-Workers – including contracted vendors – who support the operation, inspection, maintenance and repair of essential public works facilities and operations, including roads and bridges, water and sewer, laboratories, fleet maintenance personnel, construction of critical or strategic infrastructure, traffic signal maintenance, emergency location services for buried utilities, and maintenance of digital systems infrastructure supporting public works operations. Critical or strategic infrastructure includes public works construction including construction of public schools, colleges and universities and construction of state facilities, including leased space, managed by the Division of Capital Asset Management; airport operations; water and sewer; gas, electrical, nuclear, oil refining and other critical energy services; roads and highways; public transportation; steam; solid waste and recycling collection and removal; and internet and telecommunications systems (including the provision of essential global, national, and local infrastructure for computing services).

-Workers who support infrastructure, such as by road and line clearing and utility relocation, to ensure the availability of and access to needed facilities, transportation, energy and communications.   The previous definition of construction workers was as follows: “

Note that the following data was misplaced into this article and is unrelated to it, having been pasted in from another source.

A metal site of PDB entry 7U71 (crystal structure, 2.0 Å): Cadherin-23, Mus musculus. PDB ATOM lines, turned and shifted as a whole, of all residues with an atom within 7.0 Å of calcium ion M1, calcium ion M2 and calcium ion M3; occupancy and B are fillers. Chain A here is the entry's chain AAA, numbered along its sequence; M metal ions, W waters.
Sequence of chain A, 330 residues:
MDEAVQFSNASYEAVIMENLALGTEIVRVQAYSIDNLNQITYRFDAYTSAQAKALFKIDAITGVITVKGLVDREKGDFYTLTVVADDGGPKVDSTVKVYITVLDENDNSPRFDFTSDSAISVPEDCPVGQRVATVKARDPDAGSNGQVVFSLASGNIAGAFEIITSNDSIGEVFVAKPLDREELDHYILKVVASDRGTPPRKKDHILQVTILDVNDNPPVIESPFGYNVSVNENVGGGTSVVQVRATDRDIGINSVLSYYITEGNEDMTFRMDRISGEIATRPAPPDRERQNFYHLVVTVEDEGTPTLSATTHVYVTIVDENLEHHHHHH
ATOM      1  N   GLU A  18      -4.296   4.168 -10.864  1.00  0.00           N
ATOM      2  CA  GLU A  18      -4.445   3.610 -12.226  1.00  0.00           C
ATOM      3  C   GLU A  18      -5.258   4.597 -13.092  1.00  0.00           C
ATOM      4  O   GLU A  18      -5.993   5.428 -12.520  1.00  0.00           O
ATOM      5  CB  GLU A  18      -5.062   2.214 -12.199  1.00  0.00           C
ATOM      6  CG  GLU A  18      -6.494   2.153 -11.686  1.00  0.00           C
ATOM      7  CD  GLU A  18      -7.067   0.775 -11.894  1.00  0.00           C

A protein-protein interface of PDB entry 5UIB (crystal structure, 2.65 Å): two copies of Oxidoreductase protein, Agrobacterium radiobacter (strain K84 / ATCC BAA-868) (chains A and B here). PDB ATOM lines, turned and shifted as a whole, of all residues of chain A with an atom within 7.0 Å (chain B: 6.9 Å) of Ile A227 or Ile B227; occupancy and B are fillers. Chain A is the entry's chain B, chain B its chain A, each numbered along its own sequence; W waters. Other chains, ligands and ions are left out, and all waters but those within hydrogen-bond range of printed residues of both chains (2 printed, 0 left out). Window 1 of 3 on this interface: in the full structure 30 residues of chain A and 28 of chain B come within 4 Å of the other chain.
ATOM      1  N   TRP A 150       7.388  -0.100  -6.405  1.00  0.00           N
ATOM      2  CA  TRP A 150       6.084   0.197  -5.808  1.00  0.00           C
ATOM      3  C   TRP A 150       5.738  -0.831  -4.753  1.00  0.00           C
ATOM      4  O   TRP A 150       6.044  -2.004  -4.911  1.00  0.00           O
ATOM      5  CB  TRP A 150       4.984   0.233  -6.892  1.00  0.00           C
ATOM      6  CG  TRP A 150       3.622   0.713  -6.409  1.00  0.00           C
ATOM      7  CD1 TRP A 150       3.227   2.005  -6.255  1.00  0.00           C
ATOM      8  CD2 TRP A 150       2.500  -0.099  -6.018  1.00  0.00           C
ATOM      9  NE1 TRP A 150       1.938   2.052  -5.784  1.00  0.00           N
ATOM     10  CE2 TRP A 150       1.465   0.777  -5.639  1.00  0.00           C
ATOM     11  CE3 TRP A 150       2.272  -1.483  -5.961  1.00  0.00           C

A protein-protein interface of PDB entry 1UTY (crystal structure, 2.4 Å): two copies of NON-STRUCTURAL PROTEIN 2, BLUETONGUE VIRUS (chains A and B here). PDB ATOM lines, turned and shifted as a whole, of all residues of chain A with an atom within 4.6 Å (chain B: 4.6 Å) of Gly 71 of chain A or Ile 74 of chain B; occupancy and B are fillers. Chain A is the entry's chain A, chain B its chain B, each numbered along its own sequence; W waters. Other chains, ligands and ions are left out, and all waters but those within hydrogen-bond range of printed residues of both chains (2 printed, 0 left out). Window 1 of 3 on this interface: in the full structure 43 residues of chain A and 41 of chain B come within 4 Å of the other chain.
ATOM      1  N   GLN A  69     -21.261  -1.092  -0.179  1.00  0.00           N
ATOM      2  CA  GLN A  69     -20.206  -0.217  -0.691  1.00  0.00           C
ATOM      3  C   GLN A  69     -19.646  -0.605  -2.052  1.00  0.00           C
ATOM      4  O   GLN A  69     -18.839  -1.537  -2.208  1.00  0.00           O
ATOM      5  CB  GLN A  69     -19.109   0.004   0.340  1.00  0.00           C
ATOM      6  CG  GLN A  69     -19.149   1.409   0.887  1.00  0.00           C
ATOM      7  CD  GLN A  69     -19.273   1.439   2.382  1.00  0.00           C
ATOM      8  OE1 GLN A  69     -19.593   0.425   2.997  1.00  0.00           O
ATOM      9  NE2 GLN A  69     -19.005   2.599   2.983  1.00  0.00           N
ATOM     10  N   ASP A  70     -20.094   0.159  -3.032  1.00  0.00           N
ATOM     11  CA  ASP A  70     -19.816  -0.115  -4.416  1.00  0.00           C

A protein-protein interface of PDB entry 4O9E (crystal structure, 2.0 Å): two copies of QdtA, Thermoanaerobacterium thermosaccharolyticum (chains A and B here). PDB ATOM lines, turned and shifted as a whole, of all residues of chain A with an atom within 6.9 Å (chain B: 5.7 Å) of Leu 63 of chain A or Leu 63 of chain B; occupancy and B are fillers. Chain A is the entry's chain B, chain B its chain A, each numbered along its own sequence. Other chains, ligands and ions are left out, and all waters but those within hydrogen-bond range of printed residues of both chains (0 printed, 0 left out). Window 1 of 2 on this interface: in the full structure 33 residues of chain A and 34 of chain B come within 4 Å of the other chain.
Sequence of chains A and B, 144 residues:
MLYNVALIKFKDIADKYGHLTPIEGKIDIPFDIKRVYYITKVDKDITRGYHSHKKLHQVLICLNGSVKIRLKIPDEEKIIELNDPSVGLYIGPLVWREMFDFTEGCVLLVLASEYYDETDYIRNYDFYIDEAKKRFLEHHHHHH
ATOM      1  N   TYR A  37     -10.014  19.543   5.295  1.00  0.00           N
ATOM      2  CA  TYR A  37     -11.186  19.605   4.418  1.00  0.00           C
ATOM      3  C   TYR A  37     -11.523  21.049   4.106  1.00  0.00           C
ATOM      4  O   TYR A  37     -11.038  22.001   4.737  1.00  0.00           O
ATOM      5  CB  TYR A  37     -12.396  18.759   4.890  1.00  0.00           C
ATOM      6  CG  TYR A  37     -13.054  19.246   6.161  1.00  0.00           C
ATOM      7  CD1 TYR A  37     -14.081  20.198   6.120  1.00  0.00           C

Construction Workers who support the construction, operation, inspection and maintenance of construction sites and construction projects (including housing construction)”.

COVID 19 Update: Permit Tolling Legislation Filed Today & FAQ on Essential Services

Permit Tolling Bill Filed Today
Today Governor Baker filed HD4974, An Act to Further Address Challenges Faced by Municipalities, School Districts, and State Authorities Resulting from COVID-19. While the bill addresses several topics, Section 9 of the bill addresses the tolling of permits. The language included in the bill is the result of a collaborative effort and many hours of work during the past few days between NAIOP Massachusetts, the Mass Municipal Association and the Home Builders & Remodelers Association of MA.   Specifically, the language provides the following: